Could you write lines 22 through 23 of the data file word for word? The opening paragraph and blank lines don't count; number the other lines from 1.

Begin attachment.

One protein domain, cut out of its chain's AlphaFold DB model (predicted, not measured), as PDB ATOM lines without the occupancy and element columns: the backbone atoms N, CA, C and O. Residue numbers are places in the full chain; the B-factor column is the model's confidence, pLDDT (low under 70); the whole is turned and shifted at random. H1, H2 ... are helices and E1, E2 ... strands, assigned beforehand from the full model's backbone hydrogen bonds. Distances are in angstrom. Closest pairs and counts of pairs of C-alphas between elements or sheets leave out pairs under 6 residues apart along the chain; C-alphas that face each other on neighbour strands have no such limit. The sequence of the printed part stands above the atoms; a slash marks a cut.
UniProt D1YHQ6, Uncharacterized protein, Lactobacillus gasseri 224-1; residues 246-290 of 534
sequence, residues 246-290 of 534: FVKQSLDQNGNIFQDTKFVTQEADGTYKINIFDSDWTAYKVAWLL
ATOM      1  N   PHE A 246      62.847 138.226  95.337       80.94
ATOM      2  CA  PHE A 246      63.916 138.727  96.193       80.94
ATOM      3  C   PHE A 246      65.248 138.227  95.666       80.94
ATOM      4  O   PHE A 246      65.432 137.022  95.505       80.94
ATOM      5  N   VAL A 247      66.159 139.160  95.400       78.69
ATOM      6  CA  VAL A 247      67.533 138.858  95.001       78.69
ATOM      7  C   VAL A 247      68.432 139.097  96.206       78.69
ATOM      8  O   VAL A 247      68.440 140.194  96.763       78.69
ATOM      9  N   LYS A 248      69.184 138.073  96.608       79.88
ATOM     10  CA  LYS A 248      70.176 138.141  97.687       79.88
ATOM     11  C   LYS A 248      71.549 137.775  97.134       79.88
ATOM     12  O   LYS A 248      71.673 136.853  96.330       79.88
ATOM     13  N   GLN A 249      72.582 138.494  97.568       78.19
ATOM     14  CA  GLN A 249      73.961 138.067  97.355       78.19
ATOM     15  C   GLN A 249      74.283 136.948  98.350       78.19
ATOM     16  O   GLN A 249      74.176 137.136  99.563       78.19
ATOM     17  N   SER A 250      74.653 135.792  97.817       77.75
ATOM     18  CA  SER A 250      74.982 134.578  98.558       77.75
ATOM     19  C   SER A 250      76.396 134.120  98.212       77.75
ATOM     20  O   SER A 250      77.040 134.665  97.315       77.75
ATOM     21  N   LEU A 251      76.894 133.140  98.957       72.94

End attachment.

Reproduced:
ATOM     20  O   SER A 250      77.040 134.665  97.315       77.75
ATOM     21  N   LEU A 251      76.894 133.140  98.957       72.94